WA08_CHE-121-mar14 - Thomas Edison State College General...

Info icon This preview shows pages 1–3. Sign up to view the full content.

Thomas Edison State College General Chemistry I with Labs (CHE-121) Section no.: OL009 Semester and year: May Term Written Assignment 8: The Electronic Structure of Atoms Answer all assigned questions and problems, and show all work. 1. The blue color of the sky results from the scattering of sunlight by air molecules. The blue light has a frequency of about 7.5 × 10 14 Hz. (a) Calculate the wavelength, in nm, associated with this radiation, and (b) calculate the energy, in joules, of a single photon associated with this frequency. (8 points) (a) 2.998 x 10 8 / 7.5 x 10 14 x 1 nm / 10 -9 = 4.0 x 10 2 nm (b) 6.626 x 10 -34 x 7.5 x 10 14 = 5.0 x 10 -19 J (Reference: Chang 7.16) 2. (a) What is an energy level? Explain the difference between ground state and excited state. (b) What are emission spectra: How do line spectra differ from continuous spectra? (6 points) (a) An energy level is a specific area that electrons orbit near the nucleus. Ground and excited states are the extremes, which are the lowest and highest energy levels respectively. (b) Emission spectra are spectra of radiation. Line spectra differ from continuous spectra in that in that they emit only at particular wavelengths while continuous spectra cover all wavelengths. (Reference: Chang 7.23) 3. Explain the statement , Matter and radiation have “dual nature.” (3 points) The statement that matter and radiation have a dual nature is explained in that matter presents as both waves and particles. The more defined one aspect is the less defined the other becomes. (Reference: Chang 7.35) 1 Copyright © 2014 by Thomas Edison State College. All rights reserved.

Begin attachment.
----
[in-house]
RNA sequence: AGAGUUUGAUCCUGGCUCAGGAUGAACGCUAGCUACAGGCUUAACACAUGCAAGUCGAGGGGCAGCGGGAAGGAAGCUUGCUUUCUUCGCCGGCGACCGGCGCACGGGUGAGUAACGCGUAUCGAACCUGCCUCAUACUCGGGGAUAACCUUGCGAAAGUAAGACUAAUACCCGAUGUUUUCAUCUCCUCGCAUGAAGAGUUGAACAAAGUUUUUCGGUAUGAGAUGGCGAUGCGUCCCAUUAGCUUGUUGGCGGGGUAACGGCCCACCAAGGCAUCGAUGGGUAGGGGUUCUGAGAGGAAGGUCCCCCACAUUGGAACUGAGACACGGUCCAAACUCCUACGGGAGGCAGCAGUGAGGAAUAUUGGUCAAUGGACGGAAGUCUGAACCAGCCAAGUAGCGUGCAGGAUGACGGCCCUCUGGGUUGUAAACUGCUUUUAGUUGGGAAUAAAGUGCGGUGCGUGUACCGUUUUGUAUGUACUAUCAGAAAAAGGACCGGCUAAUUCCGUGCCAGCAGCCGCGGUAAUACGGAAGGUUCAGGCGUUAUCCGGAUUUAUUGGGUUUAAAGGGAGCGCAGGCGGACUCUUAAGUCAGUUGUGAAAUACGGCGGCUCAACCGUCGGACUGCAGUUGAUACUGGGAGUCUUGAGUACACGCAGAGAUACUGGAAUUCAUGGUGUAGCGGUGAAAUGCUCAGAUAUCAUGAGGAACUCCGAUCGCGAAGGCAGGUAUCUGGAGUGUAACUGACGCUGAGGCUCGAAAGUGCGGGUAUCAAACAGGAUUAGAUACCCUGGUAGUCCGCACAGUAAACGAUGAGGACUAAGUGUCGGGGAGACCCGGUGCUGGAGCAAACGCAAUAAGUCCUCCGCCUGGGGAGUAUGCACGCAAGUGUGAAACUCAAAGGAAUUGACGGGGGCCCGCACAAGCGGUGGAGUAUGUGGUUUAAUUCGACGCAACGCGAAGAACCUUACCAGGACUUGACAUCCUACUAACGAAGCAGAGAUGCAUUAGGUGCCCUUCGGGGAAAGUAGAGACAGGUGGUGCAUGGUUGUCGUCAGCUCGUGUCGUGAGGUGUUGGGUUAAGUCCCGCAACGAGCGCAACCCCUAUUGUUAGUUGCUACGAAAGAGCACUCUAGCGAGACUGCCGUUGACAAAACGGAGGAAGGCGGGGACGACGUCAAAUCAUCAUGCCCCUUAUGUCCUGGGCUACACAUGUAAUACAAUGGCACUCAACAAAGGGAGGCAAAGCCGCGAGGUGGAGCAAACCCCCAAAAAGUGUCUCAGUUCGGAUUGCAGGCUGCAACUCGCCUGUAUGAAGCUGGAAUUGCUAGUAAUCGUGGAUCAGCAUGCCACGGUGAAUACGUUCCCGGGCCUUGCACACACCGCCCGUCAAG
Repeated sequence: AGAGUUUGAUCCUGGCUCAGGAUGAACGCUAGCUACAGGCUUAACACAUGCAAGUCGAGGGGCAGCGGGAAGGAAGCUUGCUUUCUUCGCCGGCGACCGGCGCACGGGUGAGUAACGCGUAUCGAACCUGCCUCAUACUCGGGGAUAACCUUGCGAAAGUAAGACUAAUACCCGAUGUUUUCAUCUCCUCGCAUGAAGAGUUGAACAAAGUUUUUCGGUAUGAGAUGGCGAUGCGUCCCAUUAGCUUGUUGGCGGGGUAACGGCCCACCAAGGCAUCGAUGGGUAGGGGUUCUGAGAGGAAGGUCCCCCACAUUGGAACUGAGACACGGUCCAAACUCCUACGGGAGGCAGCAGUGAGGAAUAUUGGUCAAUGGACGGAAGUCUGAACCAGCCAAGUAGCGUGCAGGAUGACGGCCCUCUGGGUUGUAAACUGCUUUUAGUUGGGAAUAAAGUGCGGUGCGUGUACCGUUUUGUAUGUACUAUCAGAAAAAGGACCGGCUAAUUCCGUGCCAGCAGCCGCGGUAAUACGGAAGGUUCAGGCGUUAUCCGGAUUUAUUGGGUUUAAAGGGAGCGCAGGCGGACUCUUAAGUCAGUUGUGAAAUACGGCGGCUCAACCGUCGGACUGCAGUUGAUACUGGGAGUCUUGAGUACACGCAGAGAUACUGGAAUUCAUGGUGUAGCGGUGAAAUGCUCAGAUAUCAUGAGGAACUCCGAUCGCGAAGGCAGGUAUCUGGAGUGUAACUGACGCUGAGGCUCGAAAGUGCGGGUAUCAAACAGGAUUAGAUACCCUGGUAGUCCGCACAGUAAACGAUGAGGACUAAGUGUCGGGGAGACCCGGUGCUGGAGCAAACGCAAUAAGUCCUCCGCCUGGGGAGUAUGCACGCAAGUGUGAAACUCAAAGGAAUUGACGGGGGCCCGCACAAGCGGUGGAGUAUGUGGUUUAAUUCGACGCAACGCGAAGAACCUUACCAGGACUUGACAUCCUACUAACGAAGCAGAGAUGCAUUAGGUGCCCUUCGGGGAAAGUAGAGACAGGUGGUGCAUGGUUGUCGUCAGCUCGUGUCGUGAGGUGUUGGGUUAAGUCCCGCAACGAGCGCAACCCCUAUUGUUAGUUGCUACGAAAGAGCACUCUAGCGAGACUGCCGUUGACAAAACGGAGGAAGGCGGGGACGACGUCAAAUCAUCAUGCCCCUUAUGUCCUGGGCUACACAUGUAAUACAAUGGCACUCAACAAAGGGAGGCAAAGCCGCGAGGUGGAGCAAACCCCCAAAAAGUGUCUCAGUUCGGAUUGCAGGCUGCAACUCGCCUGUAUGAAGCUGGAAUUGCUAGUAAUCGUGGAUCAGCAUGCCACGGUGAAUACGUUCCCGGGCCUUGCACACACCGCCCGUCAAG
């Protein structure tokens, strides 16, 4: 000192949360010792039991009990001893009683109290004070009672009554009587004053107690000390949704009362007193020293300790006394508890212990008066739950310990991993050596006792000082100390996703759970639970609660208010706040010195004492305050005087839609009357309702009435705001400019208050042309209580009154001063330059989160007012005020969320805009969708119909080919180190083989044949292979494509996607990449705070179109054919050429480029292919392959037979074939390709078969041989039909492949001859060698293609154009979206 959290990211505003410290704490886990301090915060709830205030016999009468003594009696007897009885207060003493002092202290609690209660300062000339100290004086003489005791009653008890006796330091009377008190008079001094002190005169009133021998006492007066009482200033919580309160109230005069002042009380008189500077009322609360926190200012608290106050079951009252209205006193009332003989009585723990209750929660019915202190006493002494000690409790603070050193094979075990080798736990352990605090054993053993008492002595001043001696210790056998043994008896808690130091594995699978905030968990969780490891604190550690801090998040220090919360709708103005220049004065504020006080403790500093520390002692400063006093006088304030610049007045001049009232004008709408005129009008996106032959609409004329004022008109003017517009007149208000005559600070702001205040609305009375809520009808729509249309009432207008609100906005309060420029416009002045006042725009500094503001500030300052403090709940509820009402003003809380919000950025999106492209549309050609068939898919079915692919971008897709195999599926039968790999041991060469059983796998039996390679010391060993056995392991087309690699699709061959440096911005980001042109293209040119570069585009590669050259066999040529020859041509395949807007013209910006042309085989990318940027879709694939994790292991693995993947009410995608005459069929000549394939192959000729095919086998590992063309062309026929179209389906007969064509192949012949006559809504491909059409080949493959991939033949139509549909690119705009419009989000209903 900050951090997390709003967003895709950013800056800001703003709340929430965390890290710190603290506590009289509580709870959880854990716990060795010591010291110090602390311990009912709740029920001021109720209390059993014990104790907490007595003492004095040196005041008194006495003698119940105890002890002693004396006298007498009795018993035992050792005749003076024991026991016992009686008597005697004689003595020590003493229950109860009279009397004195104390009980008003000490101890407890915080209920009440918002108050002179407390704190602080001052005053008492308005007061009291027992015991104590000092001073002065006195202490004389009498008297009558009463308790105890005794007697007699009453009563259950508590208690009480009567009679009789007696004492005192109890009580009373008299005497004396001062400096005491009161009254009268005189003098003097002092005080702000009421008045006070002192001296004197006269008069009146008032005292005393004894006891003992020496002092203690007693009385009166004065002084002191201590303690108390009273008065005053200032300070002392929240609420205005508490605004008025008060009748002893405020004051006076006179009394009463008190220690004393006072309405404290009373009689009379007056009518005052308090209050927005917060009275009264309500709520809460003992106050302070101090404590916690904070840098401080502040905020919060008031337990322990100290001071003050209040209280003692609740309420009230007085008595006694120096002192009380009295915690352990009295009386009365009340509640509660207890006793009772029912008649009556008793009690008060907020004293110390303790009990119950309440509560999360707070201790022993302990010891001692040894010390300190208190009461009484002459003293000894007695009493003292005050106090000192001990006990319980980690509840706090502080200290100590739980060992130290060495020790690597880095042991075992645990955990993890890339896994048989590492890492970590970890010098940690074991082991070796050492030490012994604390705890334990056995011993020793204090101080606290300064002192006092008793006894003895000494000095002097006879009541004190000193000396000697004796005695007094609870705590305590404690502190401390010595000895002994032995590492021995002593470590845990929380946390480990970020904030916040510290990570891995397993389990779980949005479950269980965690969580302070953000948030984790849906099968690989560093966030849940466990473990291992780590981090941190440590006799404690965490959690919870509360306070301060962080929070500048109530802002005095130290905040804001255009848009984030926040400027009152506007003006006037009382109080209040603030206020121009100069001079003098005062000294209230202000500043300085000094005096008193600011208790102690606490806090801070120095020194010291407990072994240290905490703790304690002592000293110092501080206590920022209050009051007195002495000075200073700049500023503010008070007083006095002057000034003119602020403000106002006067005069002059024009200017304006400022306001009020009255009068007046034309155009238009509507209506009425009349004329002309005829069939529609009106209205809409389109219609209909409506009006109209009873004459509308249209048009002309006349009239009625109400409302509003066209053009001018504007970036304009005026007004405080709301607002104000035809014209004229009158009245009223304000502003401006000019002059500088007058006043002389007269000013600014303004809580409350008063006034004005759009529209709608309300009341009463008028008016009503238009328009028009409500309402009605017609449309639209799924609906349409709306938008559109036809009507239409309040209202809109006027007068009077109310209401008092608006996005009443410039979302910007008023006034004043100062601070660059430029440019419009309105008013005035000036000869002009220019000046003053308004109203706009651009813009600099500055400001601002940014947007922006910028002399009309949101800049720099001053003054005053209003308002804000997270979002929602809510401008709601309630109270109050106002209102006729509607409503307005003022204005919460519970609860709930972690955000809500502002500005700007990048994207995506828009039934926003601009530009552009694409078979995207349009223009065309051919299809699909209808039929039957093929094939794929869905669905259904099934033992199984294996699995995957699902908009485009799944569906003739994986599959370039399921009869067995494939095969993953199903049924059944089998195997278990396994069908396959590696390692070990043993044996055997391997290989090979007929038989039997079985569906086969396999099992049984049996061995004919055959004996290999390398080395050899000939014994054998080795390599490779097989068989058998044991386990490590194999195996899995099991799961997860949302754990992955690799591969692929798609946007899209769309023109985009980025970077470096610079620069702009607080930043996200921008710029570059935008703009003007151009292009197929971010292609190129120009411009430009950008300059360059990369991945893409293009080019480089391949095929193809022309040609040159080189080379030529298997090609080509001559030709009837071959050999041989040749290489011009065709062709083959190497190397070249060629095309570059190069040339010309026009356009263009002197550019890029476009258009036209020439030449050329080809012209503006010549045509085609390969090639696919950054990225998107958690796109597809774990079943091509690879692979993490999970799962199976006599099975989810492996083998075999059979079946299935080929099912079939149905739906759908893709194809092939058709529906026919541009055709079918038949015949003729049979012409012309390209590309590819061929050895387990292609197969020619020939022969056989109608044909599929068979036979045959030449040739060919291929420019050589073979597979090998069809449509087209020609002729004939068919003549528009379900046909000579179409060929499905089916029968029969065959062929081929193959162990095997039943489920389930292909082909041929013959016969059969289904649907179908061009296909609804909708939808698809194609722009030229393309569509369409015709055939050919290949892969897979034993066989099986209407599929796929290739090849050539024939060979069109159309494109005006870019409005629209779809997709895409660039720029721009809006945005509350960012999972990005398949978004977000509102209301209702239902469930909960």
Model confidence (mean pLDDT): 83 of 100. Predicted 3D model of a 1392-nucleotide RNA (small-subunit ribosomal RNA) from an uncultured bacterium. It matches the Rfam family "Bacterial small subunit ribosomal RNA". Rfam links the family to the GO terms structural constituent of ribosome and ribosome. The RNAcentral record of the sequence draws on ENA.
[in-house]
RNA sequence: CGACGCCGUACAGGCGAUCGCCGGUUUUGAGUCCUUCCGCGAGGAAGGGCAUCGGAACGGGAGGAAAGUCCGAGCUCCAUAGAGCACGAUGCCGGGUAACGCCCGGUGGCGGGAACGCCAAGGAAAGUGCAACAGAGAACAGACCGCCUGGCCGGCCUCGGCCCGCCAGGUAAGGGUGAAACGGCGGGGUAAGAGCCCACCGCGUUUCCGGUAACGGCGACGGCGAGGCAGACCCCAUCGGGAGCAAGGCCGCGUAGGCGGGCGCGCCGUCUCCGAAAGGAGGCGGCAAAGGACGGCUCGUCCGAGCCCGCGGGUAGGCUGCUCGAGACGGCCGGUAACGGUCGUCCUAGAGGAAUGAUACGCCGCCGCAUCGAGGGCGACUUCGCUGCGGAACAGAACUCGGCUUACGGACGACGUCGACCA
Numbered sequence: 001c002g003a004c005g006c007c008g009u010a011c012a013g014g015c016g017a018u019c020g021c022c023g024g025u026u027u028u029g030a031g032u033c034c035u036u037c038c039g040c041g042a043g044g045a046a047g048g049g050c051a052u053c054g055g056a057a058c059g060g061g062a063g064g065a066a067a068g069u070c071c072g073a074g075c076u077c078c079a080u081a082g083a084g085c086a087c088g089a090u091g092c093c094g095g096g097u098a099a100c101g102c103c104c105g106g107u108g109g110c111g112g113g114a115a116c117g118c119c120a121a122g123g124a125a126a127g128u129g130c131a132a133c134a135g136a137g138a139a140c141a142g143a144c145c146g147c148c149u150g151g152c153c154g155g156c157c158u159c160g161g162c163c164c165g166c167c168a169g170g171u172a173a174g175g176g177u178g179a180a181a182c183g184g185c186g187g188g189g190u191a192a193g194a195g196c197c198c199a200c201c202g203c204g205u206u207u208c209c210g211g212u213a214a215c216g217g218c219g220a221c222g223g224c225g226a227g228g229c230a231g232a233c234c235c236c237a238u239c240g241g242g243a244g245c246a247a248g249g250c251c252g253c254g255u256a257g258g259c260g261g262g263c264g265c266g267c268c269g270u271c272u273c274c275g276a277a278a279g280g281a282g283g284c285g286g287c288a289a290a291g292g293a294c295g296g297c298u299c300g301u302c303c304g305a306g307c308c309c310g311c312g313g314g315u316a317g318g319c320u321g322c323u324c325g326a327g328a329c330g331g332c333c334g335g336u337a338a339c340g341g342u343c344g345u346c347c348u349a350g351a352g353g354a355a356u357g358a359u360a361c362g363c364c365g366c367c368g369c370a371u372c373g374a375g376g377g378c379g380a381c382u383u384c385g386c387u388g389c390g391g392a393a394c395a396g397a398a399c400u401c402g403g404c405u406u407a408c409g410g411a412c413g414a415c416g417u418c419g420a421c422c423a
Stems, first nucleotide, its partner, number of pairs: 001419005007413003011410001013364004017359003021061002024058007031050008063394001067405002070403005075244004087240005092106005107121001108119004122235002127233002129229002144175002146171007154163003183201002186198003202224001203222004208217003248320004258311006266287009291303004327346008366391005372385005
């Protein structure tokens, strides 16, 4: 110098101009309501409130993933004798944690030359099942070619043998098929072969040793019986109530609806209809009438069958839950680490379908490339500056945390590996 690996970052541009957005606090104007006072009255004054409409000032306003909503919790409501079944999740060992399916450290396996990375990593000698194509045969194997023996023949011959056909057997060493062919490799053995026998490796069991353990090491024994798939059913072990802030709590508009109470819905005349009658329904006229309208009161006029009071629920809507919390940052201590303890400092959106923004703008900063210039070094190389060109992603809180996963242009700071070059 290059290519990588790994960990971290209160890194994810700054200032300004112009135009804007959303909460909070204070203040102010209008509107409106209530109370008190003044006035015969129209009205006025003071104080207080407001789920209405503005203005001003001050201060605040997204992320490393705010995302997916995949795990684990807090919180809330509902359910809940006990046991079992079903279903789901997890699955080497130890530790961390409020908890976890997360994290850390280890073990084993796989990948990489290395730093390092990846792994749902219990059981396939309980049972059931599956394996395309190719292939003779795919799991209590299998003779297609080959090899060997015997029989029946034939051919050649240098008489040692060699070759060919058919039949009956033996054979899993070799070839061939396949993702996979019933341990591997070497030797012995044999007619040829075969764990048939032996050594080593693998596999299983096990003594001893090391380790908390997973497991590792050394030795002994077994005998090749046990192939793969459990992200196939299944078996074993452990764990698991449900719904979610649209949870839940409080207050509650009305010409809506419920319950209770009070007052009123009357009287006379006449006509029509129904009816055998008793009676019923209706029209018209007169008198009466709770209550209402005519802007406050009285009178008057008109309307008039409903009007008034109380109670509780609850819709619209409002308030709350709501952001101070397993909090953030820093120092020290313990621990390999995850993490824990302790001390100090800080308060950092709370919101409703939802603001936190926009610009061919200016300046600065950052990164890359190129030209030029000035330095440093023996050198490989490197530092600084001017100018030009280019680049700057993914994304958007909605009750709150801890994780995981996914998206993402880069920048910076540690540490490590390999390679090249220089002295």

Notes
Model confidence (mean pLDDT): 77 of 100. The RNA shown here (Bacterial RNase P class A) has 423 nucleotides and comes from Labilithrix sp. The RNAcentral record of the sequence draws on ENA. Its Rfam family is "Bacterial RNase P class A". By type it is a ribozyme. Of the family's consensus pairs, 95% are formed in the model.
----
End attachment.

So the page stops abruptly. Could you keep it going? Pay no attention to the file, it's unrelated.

Image of page 1

Info icon This preview has intentionally blurred sections. Sign up to view the full version.

4. Which of the four quantum numbers ( n , ℓ, m , m s ) determine (a) the energy of an electron in a hydrogen atom and in a many-electron atom, (b) the size of an orbital, (c) the shape of an orbital, (d) the orientation of an orbital in space. (4 points) (a) m s . (b) n. (c) ℓ. (d) m ℓ.
Image of page 2
Image of page 3
This is the end of the preview. Sign up to access the rest of the document.

{[ snackBarMessage ]}

What students are saying

  • Left Quote Icon

    As a current student on this bumpy collegiate pathway, I stumbled upon Course Hero, where I can find study resources for nearly all my courses, get online help from tutors 24/7, and even share my old projects, papers, and lecture notes with other students.

    Student Picture

    Kiran Temple University Fox School of Business ‘17, Course Hero Intern

  • Left Quote Icon

    I cannot even describe how much Course Hero helped me this summer. It’s truly become something I can always rely on and help me. In the end, I was not only able to survive summer classes, but I was able to thrive thanks to Course Hero.

    Student Picture

    Dana University of Pennsylvania ‘17, Course Hero Intern

  • Left Quote Icon

    The ability to access any university’s resources through Course Hero proved invaluable in my case. I was behind on Tulane coursework and actually used UCLA’s materials to help me move forward and get everything together on time.

    Student Picture

    Jill Tulane University ‘16, Course Hero Intern